Condor Mine Open Pit Copper Domingo Ankuash, Ecuador

Indigenous rights activist Casey Camp-Horinek (Ponca from Oklahoma, USA) and Patricia Gualinga, an indigenous of the Amazon and director of Sarayaku, will provide expert witness testimony on the critical importance of Rights of Nature.

“What will happen if the temperature increases more than 2 °C? “A third of the population of animals and more than half of the plants on Earth could disappear.” Listing violations to the Rights of Mother Earth related to climate change, Pablo Solon went on to add, “We need a new system of harmony between human beings and Mother Earth that replaces the capitalist system of infinite growth for the accumulation of capital.”

The International Tribunal will be held at the Gran Hotel Bolivar on Plaza San Martín, Jirón de La Unión 958, in the historic district of Lima. The Public is invited to attend free of charge. The Tribunal begins at 8:30am and concludes at 19:00 on Friday December 5 and Saturday December 6, 2014. Six cases will be heard with closing responses from the Tribunal judges each day.

The Global Alliance for Rights of Nature was founded at a gathering in Ecuador in 2010, two years after Ecuador became the first nation in the world to adopt Rights of Nature in its Constitution and Bolivia passed its Law of the Rights of Mother Earth. Across the United States dozens of communities have adopted local rights of nature laws within the framework of a Community Bill of Rights in recent years.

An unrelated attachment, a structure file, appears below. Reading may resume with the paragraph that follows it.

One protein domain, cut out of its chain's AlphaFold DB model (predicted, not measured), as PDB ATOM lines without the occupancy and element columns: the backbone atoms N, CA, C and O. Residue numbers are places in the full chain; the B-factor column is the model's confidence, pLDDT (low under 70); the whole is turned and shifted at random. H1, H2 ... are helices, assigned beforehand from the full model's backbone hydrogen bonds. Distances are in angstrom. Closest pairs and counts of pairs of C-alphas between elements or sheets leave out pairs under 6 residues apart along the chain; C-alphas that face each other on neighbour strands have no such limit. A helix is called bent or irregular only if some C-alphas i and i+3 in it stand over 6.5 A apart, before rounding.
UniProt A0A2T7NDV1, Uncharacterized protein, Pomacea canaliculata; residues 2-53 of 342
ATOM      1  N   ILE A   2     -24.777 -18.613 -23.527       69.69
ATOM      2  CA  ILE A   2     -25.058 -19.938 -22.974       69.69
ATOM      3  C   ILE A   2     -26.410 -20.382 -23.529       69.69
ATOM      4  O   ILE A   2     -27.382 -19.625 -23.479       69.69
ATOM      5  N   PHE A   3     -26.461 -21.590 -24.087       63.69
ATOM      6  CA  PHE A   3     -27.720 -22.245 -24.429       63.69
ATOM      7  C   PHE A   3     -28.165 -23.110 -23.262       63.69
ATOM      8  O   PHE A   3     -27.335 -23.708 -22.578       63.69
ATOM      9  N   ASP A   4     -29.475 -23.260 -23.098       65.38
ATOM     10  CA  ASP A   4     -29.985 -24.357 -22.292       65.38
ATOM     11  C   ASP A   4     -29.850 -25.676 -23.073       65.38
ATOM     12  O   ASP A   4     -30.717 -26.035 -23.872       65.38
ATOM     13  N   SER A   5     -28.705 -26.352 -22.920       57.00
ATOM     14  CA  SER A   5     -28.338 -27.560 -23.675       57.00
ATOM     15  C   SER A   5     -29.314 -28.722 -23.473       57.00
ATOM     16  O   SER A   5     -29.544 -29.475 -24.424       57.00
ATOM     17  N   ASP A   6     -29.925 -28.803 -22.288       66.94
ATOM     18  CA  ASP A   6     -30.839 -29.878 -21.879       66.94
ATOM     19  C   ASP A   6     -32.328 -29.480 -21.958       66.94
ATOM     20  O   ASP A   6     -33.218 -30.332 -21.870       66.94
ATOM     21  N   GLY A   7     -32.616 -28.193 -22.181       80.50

The Rights of Nature movement draws on the wisdom and cosmovision of indigenous peoples in positing a new jurisprudence that recognizes the right of nature in all its forms to exist, persist, evolve and regenerate.
More information available at https://therightsofnature.org/lima-2014-tribunal/
In Spanish at https://therightsofnature.org/tribunal-internacional-derechos-de-la-naturaleza/

WECAN International at the UNFCCC COP20 2014

Women's Earth & Climate Action Network

For a printable flyer click: WECAN Lima Flyer #1

Women Leading Solutions on the Frontlines of Climate Change-Lima 

A convening of women leaders joined in solidarity to speak out against environmentally and socially destructive activities and policies, and to present the diverse array of visions and strategies with which they are working to chart another course. Panels and strategy circles will focus on extractive industries and mega-dams, forest protection and territory rights, renewable energy alternatives, new economic frameworks, rights of nature, systemic change, and how relationships between women of the Global South & North are furthering the climate justice movement. The Women’s Climate Action Agenda will be explored as a tool for implementing solutions.

Free & open to the public.

More information on related events at WECAN International at the UNFCCC COP20 2014 Para información en español, haga clic aquí.

WECAN International formal UN side event at the UNFCCC COP20

Women's Earth & Climate Action NetworkEvent in collaboration with allies at Amazon Watch and TakingItGlobal. WECAN will present the Women’s Climate Action Agenda as a blueprint for our path forward and showcase examples of youth and women as agents of local and global change. Particular focus will be on Indigenous women on the frontlines of climate change and solutions building. December 9, 2014. 16:45-18:15. Caral Room.